- Häftad (Paperback / softback)
- Antal sidor
- Main Market Ed.
- Winner of The Arthur C. Clarke Award 2015 (UK); Short-listed for British Fantasy Award Best Horror Novel 2015 (UK); Long-listed for Baileys Women's Prize for Fiction 2015 (UK)
- 197 x 129 x 23 mm
- 248 g
Du kanske gillar
Fri frakt inom Sverige över 149 kr för privatpersoner.
Annika, 30 juli 2018
Jag älskade verkligen Station Eleven, och detta kommer från någon som läst väldigt många (och många bra) efter katastrofen-romaner. Väldigt snyggt binder författaren ihop livsöden och händelser mellan nu- och framtid. Fina människoporträtt och en mycket vacker berättelse.
Airscott, 16 mars 2015
Intressant men ändå inte så bra som jag trodde. Lite hoppigt fram och tillbaka i tiden så man tappad ibland. Är det detta som väntar oss tex efter en pandemi? Man undrar dock varför tekniken måste gå tillbaka till "stenåldern". Skulle det vara så i verkligheten?
Christina, 5 februari 2015
Boken är oerhört vacker, tänkvärd, spännande, helt hjärtskärande positiv mitt i dystopin. Den är något helt annorlunda än romaner som jag läst inom samma genré. Väntar på filmen - den måste komma!
Fler böcker av Emily St John Mandel
Recensioner i media
The inventiveness and exploration of ideas about survival and art give Mandel's novel its indelibility . . . Station Eleven amazed me with its sharp and emotionally true reimagining of nearly everything we take for granted in the world -- Meg Wolitzer Strong storytelling and believable characters combine in this very human tale * Bella * A deeply unsettling and well-crafted tale exploring human relationships in extreme circumstances -- Philippa Williams * The Lady * Plays with time and place in a manner that brings to mind Kate Atkinson's superb Life After Life. * Stylist * Excellently written, Station Eleven is closer to Joyce than Orwell as it stealthily connects plots and people * Sunday Times * Mandel's strong storytelling ability sets Station Eleven apart . . . Mandel fluidly switches between characters and time periods . . . the result is a provocative tale of societal apocalypse that convincingly creates a disorientated reality, where humanity moves into an uncertain future on a planet littered with reminders of an imperfect past * The List * A beautifully written and compelling debut from Emily St John Mandel * Good Housekeeping Magazine * Totally spellbinding . . . Deftly switching between the time before and after the pandemic, the story reveals the fates of six compelling characters, whose lives are interlinked. Full of eerie suspense and surprises, this is a haunting, original novel that makes you consider what's truly valuable in life. * Hello Magazine * A theater troupe in a post-epidemic dystopia. Art and celebrity at the zenith of North American civilization and its nadir. Childhood and marriage and violence and comic books. Station Eleven is about all of these things, but none of them fully capture the magic of the book, which is one of the best I've read in a while . . . It reminded me quite a bit of Kate Atkinson's fantastic Life After Life. And the plot, characters, writing-it's all fantastic, as well. honestly, I don't know what else to say except . . . Buy, buy, buy. Seriously. Go pre-order it now. * BookRiot * Drew me in irresistibly -- Anne Tyler * New York Times * Station Eleven is a mesmerising and beautiful book that puts a unique spin on a familiar end-of-the-world scenario . . . Like The Road, Mandel's novel makes you desperately glad for the world we live in. -- Mark Edwards, author of <i>The Magpies</i> An ambitious take on a post-apocalyptic world where some strive to preserve art, culture and kindness . . . Think of Cormac McCarthy seesawing with Joan Didion . . . Mandel spins a satisfying web of coincidence and kismet . . . Magnetic . . . A breakout novel. * Kirkus (starred review) * This breathtaking highwire act argues theatre is primal - and instinct to tell and act out stories, to come together to experience art. Who wouldn't want to write novels about that? * Big Issue * Ambitious, magnificent . . . Mandel's vision is not only achingly beautiful but startlingly plausible, exposing the fragile beauty of the world we inhabit. In the burgeoning postapocalyptic literary genre, Mandel's transcendent, haunting novel deserves a place alongside The Road * Booklist * A novel that miraculously reads like equal parts page-turner and poem. One of her great feats is that the story feels spun rather than plotted, with seamless shifts in time and characters . . . This is not a story of crisis and survival. It's one of art and family and memory and community and the awful courage it takes to look upon the world with fresh and hopeful eyes. * Entertainment Weekly * Riveting, brilliant -- Nina Stibbe, author of <i>Love, Nina</i> Speculative fiction . . . of a decidedly literary bent * Metro * Emily St John Mandel is currently gathering lots of world-ending buzz with her new novel Station Eleven . . . conjures up an eerie post-killer-flu future * Grazia * Station Eleven is the kind of book that speaks to dozens of the readers in me - the Hollywood devotee, the comic book fan, the cul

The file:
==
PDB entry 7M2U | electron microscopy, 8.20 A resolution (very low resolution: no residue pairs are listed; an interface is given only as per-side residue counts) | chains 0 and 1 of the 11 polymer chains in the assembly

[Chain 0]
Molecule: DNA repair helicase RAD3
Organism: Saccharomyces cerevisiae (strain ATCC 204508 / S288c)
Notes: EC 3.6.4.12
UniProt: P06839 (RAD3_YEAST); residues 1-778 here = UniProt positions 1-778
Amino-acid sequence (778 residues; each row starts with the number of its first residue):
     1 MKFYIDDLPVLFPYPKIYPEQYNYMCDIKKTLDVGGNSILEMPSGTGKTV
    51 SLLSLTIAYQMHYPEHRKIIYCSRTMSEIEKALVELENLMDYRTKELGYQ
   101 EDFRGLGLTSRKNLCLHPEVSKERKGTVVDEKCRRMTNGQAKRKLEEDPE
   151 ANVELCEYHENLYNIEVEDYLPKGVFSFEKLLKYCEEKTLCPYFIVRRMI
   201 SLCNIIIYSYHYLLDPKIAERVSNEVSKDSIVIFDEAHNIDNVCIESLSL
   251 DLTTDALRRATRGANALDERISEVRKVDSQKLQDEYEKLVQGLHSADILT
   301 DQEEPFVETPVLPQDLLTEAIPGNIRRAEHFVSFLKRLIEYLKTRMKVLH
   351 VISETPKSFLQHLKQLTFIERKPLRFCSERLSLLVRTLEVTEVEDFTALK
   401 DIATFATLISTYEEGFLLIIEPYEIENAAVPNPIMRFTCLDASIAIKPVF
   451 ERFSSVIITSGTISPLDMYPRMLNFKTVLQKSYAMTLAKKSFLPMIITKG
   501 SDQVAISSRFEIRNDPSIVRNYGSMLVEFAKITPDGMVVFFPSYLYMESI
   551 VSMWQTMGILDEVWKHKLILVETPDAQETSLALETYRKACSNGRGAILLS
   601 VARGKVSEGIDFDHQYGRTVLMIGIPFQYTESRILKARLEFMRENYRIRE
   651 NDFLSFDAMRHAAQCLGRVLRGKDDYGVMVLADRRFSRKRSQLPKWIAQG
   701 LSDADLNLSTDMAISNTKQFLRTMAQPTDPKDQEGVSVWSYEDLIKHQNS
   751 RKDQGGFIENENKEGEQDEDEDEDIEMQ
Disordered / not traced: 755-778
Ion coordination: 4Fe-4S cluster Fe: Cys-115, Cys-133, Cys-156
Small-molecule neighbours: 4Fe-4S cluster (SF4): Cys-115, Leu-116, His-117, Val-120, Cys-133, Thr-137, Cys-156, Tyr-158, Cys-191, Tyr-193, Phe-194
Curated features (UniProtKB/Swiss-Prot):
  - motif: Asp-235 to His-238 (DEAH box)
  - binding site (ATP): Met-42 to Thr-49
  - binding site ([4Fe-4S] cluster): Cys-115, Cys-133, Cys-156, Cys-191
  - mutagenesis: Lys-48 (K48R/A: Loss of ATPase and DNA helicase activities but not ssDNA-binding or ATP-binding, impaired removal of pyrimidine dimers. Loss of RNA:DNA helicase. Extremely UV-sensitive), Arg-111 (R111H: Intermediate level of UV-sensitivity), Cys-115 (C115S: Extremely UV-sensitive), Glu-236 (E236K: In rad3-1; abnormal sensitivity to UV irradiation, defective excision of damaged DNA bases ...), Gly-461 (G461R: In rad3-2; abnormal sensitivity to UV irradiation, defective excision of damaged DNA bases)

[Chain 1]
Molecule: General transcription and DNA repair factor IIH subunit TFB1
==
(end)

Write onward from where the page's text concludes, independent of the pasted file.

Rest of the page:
Bloggat om Station Eleven
Emily St. John Mandel was born in Canada and studied dance at The School of Toronto Dance Theatre. She is the author of the novels Last Night in Montreal, The Singer's Gun, The Lola Quartet and Station Eleven and is a staff writer for The Millions. She is married and lives in New York.